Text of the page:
[concurrency-interest] ConcurrentHashMap computeIfAbsent

Peter Levart peter.levart at gmail.com
Sun Dec 21 17:48:08 EST 2014

On 12/21/2014 10:20 PM, Benjamin Manes wrote:
> Thanks Peter,
> I don't think compute() changes my suggestion. If the bucket count is 
> larger than one, then I was suggesting inserting a regular Node with a 
> null value that is updated when the mapping function completes 
> successfully.

You mean "a Node that is *removed*" when computation ends. Yes, as I 
said, that is a possibility. A "marker" node inserted just after 1st 
node (or before 1st node?) in bucket and later removed. This would mean 
three additional volatile writes though (next field is volatile). Not to 
mention what to do when nodes are forming a tree (yes, that's possible).

> The node is scavenged when the computation fails, but since we know 
> the instance that extra scan should be cheap. By updating a regular 
> node I had hoped one could avoid garbage in the common case.

If common case was inserting, then perhaps, yes. But currently the 
skipping detection is designed by checking the hash field which is final.

> Experimenting to determine the feasibility of this type of change is 
> too invasive for me to feel comfortable trying given the interactions 
> with all the other map operations that I may not fully consider at the 
> moment. Since ReservationNode is a special type, it seems likely that 
> there are scenarios that I'm not considering.

A change using "marker" nodes would be very invasive. Each operation 
itself traverses the node chain or tree and either inserts, modifies or 
removes a node (possibly the 1st node of the bucket). Adding insertion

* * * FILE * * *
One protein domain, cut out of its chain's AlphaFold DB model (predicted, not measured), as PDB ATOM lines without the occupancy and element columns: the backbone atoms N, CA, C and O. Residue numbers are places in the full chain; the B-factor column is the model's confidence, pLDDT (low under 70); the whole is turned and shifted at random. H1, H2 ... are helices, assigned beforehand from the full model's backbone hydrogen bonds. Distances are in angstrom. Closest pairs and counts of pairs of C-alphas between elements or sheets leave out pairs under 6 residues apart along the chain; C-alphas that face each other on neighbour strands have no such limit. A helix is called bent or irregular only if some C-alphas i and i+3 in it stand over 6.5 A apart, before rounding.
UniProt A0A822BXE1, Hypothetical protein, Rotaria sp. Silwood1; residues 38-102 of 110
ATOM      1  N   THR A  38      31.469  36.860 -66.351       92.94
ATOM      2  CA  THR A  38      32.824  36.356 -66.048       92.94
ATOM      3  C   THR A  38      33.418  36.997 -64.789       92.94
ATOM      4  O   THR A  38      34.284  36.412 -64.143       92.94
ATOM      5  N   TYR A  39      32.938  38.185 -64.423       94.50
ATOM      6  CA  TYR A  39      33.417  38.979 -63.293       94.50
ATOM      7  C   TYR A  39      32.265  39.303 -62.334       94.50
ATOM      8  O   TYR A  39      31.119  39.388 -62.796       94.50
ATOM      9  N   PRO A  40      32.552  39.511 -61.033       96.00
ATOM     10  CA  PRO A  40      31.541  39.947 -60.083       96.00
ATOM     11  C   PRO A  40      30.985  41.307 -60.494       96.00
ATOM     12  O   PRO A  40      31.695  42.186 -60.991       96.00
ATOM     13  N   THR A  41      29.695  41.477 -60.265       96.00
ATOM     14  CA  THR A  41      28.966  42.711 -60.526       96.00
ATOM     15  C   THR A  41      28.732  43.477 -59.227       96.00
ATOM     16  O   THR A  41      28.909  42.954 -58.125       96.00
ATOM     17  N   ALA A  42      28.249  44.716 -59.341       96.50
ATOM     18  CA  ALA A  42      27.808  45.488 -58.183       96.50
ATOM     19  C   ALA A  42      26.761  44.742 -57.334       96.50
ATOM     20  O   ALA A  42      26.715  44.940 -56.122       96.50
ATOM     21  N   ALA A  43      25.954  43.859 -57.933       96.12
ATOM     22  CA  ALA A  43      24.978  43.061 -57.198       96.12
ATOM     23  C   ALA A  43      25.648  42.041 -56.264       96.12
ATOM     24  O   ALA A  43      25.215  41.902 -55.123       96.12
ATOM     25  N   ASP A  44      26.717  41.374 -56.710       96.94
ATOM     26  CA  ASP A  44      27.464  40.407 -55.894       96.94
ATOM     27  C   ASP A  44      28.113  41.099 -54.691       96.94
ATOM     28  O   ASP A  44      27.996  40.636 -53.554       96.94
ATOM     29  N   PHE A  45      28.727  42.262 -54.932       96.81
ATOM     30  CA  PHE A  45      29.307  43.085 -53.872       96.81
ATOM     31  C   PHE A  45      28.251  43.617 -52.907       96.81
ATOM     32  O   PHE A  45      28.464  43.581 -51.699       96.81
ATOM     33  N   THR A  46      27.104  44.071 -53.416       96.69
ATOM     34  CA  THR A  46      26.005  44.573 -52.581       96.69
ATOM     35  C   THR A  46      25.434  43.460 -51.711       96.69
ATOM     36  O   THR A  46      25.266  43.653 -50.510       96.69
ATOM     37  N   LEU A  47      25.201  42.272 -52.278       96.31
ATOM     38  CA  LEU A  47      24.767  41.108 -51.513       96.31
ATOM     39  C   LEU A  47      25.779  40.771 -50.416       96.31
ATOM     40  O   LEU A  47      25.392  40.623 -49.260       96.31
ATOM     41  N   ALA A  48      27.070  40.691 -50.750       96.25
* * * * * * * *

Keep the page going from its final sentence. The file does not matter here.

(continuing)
of "marker" node and later removal would complicate the 
traversal/insertion/removal logic of each individual operation with user 
call-backs in it's own unique way. I don't know if such change is 
warranted just to get better diagnostics.

Regards, Peter

> On Sun, Dec 21, 2014 at 12:53 PM, Peter Levart <peter.levart at gmail.com 
> <mailto:peter.levart at gmail.com>> wrote:
>     Hi Benjamin,
>     Doug is certainly the one to give you the best explanation, but
>     let me try...
>     On 12/21/2014 08:36 PM, Benjamin Manes wrote:
>>         This is worth considering, but it only detects one form of
>>         misbehavior when the bin doesn't hold any other nodes.
>>         Otherwise, the first node need not be a ReservationNode.
>>     I'm not comfortable enough with the code to experiment, but
>>     reading it I keep wondering if inserting a node prior to
>>     computation would provide detection. The value would be null, to
>>     be filled in if the computation succeeds. If a reentrant
>>     computation occurs then when the existing node is found and we
>>     observe that the value is unset, then we have detected a cycle
>>     since we already hold the necessary lock. This would require
>>     skipping those nodes for methods that traverse the entire map,
>>     like iterators and size().
>     ...ReservationNode is such node. But is only inserted (with CAS)
>     as 1st node of the bucket when the bucket is still empty. This is
>     to provide the object to use as the lock when changing anything in
>     the bucket. It is replaced with normal Node when the function's
>     result is obtained. Logically it is skipped on look-ups and
>     traversals. If a node is inserted into the bucket that already
>     contains nodes, no ReservationNode is used.
>     And it's not only inserting (computeIfAbsent) that calls-back user
>     code. See also compute() method. This method overwrites the old
>     value with new value returned from function in existing node or